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Lori B. Andrews, the bioethicist 

'The body's become the last bastion of control'

Andrews, 59, teaches at Chicago-Kent College of Law, where she serves as director of the Institute for Science, Law, and Technology; she also authors genetic thrillers.

Previously in my career I'd be called in as the cleanup person, like in Pulp Fiction. Scientists will have done some humongo thing, and either the White House or the scientists themselves will call me and say, "Oh my goodness, did we violate any laws?" At the Institute for Science, Law, and Technology, we can actually work with people creating technologies and say, "Well, don't do it that way because it would violate privacy to have remote medical imaging that passed people's records across state lines without adequate protection."

I'm really interested in areas of science where the law hasn't caught up. I did reproductive-technology stuff when I first started. Even in the late 70s and early 80s, there was talk of genetics and human cloning. Right after law school, I got invited to present on the first world conference on in vitro. I was the only lawyer there. There were 140 doctors in the audience, and they started calling me with every odd legal issue they had. "Oh, we want to take an embryo, split it in half, freeze half, grow up the other half, see if it gets in Harvard, then defrost and make the latter-born twin." Or one called me and said, "I have an embryo in a catheter and I'm in the OR, and the infertile couple need another woman's womb to carry a child. It's going into a surrogate mother who's the sister of the husband of the infertile couple, so it's the husband and wife's embryo but they're putting it in the husband's sister." And they're like, "We're about to do this—is it incest?" The Clinton White House called me when Dolly the sheep was cloned; the Bush White House called me when embryo stem cells came up.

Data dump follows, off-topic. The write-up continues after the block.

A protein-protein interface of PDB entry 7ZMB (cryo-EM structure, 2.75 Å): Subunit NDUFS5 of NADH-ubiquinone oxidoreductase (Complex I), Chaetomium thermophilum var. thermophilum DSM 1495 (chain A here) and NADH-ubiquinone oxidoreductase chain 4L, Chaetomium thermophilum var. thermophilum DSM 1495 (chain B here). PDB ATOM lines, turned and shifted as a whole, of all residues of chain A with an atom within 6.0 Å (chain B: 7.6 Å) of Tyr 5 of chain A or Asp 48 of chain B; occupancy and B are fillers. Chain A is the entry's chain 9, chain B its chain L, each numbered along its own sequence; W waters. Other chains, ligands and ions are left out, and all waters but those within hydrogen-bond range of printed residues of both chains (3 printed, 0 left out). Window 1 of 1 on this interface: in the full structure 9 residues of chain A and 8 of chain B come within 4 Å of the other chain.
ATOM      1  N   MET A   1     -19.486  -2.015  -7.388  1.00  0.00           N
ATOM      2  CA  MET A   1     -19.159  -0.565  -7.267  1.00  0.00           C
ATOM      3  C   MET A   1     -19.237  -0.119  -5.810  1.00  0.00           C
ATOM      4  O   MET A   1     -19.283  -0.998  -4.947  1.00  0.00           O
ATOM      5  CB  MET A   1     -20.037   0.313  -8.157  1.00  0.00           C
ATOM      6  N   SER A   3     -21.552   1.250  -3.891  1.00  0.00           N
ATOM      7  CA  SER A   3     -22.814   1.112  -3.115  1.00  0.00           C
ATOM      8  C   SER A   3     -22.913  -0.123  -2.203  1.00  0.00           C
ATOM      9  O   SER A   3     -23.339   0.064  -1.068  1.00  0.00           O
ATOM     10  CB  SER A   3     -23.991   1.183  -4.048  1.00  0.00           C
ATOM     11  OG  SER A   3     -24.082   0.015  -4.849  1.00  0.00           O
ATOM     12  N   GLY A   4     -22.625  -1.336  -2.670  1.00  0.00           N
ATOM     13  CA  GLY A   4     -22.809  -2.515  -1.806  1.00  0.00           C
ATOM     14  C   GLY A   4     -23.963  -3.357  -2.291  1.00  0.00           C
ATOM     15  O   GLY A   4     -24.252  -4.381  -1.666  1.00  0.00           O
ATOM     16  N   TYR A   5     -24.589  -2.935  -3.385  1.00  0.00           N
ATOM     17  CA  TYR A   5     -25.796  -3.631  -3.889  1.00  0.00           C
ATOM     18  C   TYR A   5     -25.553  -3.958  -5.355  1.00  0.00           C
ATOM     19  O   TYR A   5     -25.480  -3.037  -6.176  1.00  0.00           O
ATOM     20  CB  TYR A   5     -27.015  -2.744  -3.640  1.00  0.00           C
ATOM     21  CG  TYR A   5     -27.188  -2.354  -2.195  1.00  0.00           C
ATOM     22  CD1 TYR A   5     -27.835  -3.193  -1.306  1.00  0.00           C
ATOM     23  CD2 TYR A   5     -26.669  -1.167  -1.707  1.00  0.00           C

I'm drawn to it in large measure because law traditionally looks backward. If you have a problem on the space shuttle, you actually look at cases that have to do with horse and buggy, and if you have a problem with a book on a CD, or a computer program for manufacturing, they look at precedence with books—which may not completely fit. I've taken it on myself, in a variety of realms—reproduction, genetics, nanotechnology, social networks—to have people look forward. And in part I've done that because there are sometimes no good previous legal categories for what's going on now. Say a couple want to genetically enhance their embryo to give their child traits they never had before, like the running speed of a cheetah. Where do we look? Is that embryo property? Is it a person? We can't look backward.

All these technologies have unintended consequences. Genetic testing was supposed to benefit your health care, to predict what diseases you'd have and prevent them. But third parties wanted to get that information—courts, insurers, employers—and all of a sudden you found you had basic rights being taken away. Similarly, with social networks—great way to share private information with your friends, but 35 percent of employers say that they will not hire someone who has a picture of themselves drinking or wearing provocative clothing on a social-network page.